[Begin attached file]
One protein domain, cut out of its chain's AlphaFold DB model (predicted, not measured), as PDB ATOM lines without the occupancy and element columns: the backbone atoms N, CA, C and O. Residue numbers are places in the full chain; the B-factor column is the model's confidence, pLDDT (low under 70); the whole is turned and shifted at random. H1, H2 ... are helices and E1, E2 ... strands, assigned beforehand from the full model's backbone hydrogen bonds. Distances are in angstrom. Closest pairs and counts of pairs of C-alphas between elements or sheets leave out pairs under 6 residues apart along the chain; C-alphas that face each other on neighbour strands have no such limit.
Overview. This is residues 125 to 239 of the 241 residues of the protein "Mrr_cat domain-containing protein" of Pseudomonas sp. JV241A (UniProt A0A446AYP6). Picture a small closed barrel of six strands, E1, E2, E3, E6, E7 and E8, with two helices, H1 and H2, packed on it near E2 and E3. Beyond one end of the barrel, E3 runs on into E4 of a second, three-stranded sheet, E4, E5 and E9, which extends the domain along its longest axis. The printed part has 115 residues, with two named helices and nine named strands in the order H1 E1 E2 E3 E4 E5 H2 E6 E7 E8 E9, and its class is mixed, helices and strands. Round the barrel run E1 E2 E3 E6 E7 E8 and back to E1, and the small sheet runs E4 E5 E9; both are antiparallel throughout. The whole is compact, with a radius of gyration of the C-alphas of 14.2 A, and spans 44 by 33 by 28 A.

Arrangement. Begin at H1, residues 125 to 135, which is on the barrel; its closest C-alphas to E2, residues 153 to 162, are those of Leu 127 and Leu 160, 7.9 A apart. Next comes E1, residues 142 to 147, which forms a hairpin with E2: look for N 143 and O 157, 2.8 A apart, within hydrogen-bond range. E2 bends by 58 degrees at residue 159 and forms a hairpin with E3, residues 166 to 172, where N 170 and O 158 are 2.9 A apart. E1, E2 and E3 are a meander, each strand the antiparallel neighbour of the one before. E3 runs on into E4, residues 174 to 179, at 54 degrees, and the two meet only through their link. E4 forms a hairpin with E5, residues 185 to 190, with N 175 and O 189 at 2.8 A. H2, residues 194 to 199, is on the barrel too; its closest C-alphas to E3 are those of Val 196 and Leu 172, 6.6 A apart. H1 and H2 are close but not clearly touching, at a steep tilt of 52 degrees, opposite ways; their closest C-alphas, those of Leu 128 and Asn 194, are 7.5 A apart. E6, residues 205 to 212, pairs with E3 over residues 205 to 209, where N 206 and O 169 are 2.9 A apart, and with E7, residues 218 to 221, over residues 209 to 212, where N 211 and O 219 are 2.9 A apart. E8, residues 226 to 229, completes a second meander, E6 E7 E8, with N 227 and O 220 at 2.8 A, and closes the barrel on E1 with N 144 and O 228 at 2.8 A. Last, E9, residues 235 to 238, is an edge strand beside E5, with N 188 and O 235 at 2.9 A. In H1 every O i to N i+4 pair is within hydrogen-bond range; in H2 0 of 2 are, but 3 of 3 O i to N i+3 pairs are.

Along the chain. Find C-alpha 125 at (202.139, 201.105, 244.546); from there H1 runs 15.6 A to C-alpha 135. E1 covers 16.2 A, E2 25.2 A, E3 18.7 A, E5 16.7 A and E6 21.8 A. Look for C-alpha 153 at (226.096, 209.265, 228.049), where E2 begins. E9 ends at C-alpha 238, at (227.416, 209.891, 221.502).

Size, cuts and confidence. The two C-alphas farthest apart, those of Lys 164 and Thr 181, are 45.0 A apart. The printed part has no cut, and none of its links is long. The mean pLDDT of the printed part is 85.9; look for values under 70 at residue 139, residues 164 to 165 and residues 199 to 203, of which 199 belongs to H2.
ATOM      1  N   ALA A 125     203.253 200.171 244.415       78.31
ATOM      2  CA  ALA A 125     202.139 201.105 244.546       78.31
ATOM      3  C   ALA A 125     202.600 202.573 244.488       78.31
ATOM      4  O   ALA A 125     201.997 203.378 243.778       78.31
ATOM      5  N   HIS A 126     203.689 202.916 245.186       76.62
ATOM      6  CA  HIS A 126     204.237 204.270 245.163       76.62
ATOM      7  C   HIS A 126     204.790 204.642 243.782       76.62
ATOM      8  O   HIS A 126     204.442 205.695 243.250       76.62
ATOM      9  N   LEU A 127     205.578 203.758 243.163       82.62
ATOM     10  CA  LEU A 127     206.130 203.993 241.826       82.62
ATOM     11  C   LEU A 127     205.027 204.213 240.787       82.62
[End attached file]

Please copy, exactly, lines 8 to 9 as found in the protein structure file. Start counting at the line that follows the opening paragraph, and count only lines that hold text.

ATOM      4  O   ALA A 125     201.997 203.378 243.778       78.31
ATOM      5  N   HIS A 126     203.689 202.916 245.186       76.62